“We’re incorporating Facebook (and Twitter) into our emergency communications plans. In the event of an earthquake or other emergency, we’ll be using Facebook as a key part of our communications mix. It may be the case that someday, a communication through the Stanford Facebook Page could help save someone’s life. In order for this to be effective, it’s essential for us to earn a trusted place in our Fans’ News Feeds today and over time.”
In other words, when you have thousands of students on a communication platform like Facebook, it can become an extremely effective means to spread and receive time-sensitive and critical information. Administrators of university Facebook Pages can award their fans by letting their Facebook communities find out about important announcements first. Kansas University did with the announcement of its new chancellor, Bernadette Gray-Little: fans of the Kansas University Facebook Page were the first of the public to find out.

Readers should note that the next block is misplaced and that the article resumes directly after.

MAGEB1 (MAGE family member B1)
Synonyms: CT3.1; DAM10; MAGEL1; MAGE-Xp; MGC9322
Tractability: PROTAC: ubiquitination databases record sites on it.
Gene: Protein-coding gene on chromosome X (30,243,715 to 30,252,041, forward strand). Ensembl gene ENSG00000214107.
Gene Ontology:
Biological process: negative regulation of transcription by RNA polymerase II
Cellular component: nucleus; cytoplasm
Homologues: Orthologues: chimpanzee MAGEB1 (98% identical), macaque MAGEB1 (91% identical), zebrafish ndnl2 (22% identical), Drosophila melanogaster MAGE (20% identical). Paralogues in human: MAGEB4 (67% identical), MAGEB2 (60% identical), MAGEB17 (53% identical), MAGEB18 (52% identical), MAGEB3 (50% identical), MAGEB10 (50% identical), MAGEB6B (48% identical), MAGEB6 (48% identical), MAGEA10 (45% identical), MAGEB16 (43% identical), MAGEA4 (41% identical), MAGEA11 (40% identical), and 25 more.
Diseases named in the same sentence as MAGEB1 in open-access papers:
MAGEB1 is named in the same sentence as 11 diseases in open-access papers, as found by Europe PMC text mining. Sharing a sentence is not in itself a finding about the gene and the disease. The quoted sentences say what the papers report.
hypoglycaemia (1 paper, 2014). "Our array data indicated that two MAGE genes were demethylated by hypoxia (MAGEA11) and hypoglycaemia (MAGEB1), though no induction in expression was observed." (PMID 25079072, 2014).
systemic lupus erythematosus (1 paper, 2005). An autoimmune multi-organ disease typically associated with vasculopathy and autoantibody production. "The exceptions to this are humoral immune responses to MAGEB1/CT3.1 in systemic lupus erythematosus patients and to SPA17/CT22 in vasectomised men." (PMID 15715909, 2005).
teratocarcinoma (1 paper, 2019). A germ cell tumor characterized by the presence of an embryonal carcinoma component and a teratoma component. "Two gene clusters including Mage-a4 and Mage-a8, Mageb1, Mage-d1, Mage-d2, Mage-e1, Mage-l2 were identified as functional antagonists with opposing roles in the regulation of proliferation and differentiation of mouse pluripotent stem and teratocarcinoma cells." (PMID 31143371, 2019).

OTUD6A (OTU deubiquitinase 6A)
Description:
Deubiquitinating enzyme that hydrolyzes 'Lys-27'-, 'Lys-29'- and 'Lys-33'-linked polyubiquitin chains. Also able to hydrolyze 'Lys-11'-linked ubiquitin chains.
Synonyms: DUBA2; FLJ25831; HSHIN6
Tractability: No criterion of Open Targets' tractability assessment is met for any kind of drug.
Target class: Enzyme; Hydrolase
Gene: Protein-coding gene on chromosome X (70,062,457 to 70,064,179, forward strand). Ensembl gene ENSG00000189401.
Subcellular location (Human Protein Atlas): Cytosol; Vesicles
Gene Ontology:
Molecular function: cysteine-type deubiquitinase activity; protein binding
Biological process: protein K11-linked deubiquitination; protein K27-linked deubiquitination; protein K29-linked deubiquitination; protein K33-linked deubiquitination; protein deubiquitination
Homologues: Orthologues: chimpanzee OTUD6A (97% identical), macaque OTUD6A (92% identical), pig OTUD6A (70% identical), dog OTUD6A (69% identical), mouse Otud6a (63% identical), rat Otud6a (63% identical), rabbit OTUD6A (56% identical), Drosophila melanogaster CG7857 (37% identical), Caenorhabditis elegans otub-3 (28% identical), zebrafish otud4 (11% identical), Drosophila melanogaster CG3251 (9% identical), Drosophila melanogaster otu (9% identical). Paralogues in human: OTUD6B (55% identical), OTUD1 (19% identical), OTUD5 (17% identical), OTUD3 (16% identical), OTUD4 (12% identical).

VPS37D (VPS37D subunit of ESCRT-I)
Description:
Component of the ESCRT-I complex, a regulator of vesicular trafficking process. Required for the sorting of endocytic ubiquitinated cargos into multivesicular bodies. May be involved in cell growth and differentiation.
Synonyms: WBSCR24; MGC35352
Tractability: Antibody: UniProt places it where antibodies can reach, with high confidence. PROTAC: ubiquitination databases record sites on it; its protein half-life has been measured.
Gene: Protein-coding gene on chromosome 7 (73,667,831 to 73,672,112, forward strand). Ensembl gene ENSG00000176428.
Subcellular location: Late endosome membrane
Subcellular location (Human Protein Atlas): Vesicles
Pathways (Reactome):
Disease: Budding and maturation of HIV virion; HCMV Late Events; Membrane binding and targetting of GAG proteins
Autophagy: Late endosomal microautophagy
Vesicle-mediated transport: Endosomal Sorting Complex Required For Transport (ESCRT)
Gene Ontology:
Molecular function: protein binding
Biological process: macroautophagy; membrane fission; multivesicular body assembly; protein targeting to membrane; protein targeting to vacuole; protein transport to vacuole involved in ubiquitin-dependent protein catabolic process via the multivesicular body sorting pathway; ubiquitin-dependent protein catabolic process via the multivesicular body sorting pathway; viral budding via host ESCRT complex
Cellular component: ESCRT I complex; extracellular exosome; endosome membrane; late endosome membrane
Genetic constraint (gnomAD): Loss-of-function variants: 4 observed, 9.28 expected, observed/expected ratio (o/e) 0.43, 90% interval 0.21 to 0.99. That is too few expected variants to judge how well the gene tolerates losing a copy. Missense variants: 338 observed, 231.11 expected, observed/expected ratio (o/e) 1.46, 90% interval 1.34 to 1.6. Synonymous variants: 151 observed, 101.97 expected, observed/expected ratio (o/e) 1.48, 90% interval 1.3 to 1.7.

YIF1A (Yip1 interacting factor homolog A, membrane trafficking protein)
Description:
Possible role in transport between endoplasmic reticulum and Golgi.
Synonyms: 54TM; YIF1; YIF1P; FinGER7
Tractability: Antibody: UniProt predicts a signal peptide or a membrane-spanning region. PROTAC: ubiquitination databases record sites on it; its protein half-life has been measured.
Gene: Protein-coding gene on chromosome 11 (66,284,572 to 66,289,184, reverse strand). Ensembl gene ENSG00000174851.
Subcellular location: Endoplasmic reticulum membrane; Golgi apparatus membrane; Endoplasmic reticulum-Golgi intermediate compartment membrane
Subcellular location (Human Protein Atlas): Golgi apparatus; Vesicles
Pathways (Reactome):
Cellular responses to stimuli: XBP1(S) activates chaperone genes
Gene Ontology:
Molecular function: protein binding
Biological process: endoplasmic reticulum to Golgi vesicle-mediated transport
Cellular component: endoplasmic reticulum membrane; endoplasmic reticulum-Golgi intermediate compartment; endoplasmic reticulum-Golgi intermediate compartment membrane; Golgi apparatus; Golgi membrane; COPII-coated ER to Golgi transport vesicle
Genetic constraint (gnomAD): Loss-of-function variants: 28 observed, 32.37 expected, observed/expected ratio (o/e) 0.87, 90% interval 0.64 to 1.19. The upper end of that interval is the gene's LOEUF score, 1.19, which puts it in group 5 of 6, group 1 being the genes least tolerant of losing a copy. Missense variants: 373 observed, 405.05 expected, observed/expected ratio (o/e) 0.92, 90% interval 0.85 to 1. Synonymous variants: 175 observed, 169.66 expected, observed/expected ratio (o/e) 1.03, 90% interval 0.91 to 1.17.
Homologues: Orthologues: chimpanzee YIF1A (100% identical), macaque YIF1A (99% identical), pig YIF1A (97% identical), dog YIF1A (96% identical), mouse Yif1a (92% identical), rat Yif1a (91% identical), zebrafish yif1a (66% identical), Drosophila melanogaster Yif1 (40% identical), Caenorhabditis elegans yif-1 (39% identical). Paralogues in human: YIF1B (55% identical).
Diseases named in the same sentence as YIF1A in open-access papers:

4. Think about how to develop relationships with prospective students and maintain ties with alumni.
A university may find that many of its fans on Facebook have no official affiliation to the university, like prospective students. On the other end of the spectrum is the alumni community, which has a very strong connection with the university. This is a challenge for universities on Facebook with a diverse fan community: how to talk with fans who are connected to the university in varying degrees.